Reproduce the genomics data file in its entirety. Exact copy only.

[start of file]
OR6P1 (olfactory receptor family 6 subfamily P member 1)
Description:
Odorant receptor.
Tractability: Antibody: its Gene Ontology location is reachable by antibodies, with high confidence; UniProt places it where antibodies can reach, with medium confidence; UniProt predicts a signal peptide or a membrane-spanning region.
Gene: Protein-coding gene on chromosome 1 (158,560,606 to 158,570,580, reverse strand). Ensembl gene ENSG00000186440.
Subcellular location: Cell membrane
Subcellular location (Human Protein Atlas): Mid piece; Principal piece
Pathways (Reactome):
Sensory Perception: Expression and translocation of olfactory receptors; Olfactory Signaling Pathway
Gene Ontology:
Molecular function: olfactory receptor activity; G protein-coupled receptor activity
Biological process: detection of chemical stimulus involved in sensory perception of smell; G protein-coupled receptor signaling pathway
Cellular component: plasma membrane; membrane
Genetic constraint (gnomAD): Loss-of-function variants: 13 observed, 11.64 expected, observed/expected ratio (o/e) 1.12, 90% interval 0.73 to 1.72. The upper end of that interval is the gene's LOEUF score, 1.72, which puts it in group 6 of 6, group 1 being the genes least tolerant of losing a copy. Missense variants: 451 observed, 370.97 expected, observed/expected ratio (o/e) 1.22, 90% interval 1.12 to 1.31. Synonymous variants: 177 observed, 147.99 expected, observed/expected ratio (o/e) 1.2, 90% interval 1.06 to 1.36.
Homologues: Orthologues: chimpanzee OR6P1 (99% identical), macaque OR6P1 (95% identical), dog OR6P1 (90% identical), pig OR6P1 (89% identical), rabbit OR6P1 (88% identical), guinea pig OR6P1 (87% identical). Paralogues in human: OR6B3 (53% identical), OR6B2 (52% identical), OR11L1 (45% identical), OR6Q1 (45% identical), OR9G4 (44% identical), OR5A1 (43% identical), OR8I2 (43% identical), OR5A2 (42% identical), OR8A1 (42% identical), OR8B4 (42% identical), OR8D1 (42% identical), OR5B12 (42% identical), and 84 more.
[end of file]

OR6P1 (olfactory receptor family 6 subfamily P member 1)
Description:
Odorant receptor.
Tractability: Antibody: its Gene Ontology location is reachable by antibodies, with high confidence; UniProt places it where antibodies can reach, with medium confidence; UniProt predicts a signal peptide or a membrane-spanning region.
Gene: Protein-coding gene on chromosome 1 (158,560,606 to 158,570,580, reverse strand). Ensembl gene ENSG00000186440.
Subcellular location: Cell membrane
Subcellular location (Human Protein Atlas): Mid piece; Principal piece
Pathways (Reactome):
Sensory Perception: Expression and translocation of olfactory receptors; Olfactory Signaling Pathway
Gene Ontology:
Molecular function: olfactory receptor activity; G protein-coupled receptor activity
Biological process: detection of chemical stimulus involved in sensory perception of smell; G protein-coupled receptor signaling pathway
Cellular component: plasma membrane; membrane
Genetic constraint (gnomAD): Loss-of-function variants: 13 observed, 11.64 expected, observed/expected ratio (o/e) 1.12, 90% interval 0.73 to 1.72. The upper end of that interval is the gene's LOEUF score, 1.72, which puts it in group 6 of 6, group 1 being the genes least tolerant of losing a copy. Missense variants: 451 observed, 370.97 expected, observed/expected ratio (o/e) 1.22, 90% interval 1.12 to 1.31. Synonymous variants: 177 observed, 147.99 expected, observed/expected ratio (o/e) 1.2, 90% interval 1.06 to 1.36.
Homologues: Orthologues: chimpanzee OR6P1 (99% identical), macaque OR6P1 (95% identical), dog OR6P1 (90% identical), pig OR6P1 (89% identical), rabbit OR6P1 (88% identical), guinea pig OR6P1 (87% identical). Paralogues in human: OR6B3 (53% identical), OR6B2 (52% identical), OR11L1 (45% identical), OR6Q1 (45% identical), OR9G4 (44% identical), OR5A1 (43% identical), OR8I2 (43% identical), OR5A2 (42% identical), OR8A1 (42% identical), OR8B4 (42% identical), OR8D1 (42% identical), OR5B12 (42% identical), and 84 more.